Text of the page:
Assessment of ecosystem response to a temporary water level drawdown and subsequent refilling at Topock Marsh, Arizona—July 2011–October 2014

Open-File Report 2016-1195
Prepared in cooperation with the U.S. Fish and Wildlife Service–Region 2–National Wildlife Refuge System, the Havasu National Wildlife Refuge, and the Desert Landscape Conservation Cooperative
By:  and 



Topock Marsh is a 1,637-hectare (4,045-acre) wetland adjacent to the Colorado River near Needles, California, and a main feature of Havasu National Wildlife Refuge (NWR). The U.S. Fish and Wildlife Service, in cooperation with the Bureau of Reclamation, began construction of an infrastructure improvement project in 2010 to increase the efficiency of water use and to help protect the habitats and species found within the Havasu NWR. During construction, normal water delivery from the Colorado River into Topock Marsh through the Inlet Canal was restricted, which resulted in unusually low water elevations  in 2011. The U.S. Geological Survey, commissioned by the U.S. Fish and Wildlife Service, undertook the investigation of the water quality and aquatic flora and fauna during the low water conditions. Subsequently, water elevations in the marsh returned to more normal elevations after the new concrete-lined Fire Break Canal became fully operational in January 2012.

The U.S. Geological Survey made 11 field trips to the Havasu NWR between July 2011 and October 2014 to assess the effects of the temporary low water conditions and the change of inflow location (from the Inlet Canal to the Fire Break Canal) on water quality and aquatic habitat. The following conditions were monitored: water quality, sediment and plant chemistry, phytoplankton, zooplankton, aquatic macro-invertebrates, and emergent and submerged aquatic vegetation (SAV). Water-quality and biota data collected during 2013–14 were then compared with data collected during the 2011–12 low water period.

Once the new Fire Break Canal became operational and Colorado River water flowed regularly into the marsh, concentrations of several water quality parameters decreased (for example, specific conductance, total dissolved solids, turbidity, chlorophyll a, and total and organic nitrogen), and phytoplankton abundance was reduced at the upstream sampling stations (TP-3, TP-2, and TP-6); the water flow pushed water with higher concentrations of these components downstream (measured at TP-8). The upstream sampling locations in 2013–14 had decreased turbidity, therefore more SAV biomass accumulated, especially in shallow areas with water depths of ≤1.0 meter (≤3.3 feet). However, the furthest downstream station had higher turbidity caused by both the suspension of autochthonous sediment and high phytoplankton density and biovolume. This higher turbidity resulted in minimal SAV growth, especially in the deeper water (>1.0 meter [>3.3 feet]). Emergent vegetation not only survived the low water conditions of 2011, but expanded its areal coverage and subsequently thrived in the higher water elevations.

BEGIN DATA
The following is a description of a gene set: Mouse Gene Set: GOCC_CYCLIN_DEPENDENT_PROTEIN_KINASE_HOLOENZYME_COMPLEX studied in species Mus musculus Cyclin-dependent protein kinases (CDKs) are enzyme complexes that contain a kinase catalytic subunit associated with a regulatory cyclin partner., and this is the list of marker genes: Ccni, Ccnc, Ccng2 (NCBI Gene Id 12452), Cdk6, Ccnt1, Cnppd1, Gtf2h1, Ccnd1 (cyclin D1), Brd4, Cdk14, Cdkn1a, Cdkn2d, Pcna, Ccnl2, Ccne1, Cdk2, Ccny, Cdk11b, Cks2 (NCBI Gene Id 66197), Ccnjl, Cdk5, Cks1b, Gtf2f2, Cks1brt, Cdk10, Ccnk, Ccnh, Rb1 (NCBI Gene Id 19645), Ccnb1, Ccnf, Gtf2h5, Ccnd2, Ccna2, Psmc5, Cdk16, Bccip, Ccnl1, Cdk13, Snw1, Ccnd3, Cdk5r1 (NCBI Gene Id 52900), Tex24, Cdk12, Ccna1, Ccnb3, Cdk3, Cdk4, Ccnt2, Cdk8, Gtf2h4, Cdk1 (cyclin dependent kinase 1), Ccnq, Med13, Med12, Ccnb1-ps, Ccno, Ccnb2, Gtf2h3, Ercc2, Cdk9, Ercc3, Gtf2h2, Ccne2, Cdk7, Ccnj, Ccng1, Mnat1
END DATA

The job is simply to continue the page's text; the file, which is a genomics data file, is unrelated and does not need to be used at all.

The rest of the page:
Overall, no immediate critically negative consequences were detected for aquatic fauna or flora that could be attributd unequivocally to the effect of low water levels. Concentrations of nutrient and trace elements in all water samples were below wildlife toxicity thresholds as established by Arizona Department of Environmental Quality. Three nonnative species were discovered shortly after the Fire Break Canal went into operation. Of the three, gizzard shad (Dorosoma cepedianum) and Eurasian watermilfoil (Myriophyllum spicatum) increased substantially in numbers from 2011–14, but quagga mussels (Dreissena bugensis) did not increase. Future monitoring will determine the long-term impact of the new flow regime

Suggested Citation

Daniels, J.S., and Haegele, J.C., 2017, Assessment of ecosystem response to a temporary water level drawdown and subsequent refilling at Topock Marsh, Arizona—July 2011–October 2014: U.S. Geological Survey Open-File Report 2016–1195, 93 p.,

ISSN: 2331-1258 (online)

Study Area

Table of Contents

  • Abstract
  • Introduction
  • Site Description
  • Methods
  • Results
  • Discussion
  • Management Relevancy
  • Conclusions
  • Acknowledgments
  • References Cited
  • Appendix 1. Long-Term Water Chemistry Data for Topock Marsh From Late 1983 to Early 2015
  • Appendix 2. Topock Marsh General Fish Surveys and Reports
Publication type Report
Publication Subtype USGS Numbered Series
Title Assessment of ecosystem response to a temporary water level drawdown and subsequent refilling at Topock Marsh, Arizona—July 2011–October 2014
Series title Open-File Report
Series number 2016-1195
DOI 10.3133/ofr20161195
Year Published 2017
Language English
Publisher U.S. Geological Survey
Publisher location Reston, VA
Contributing office(s) Fort Collins Science Center
Description Report: vi, 92 p.; Appendixes 1-2
Country United States
State Arizona
Other Geospatial Topock Marsh
Online Only (Y/N) Y
Google Analytic Metrics Metrics page
Additional publication details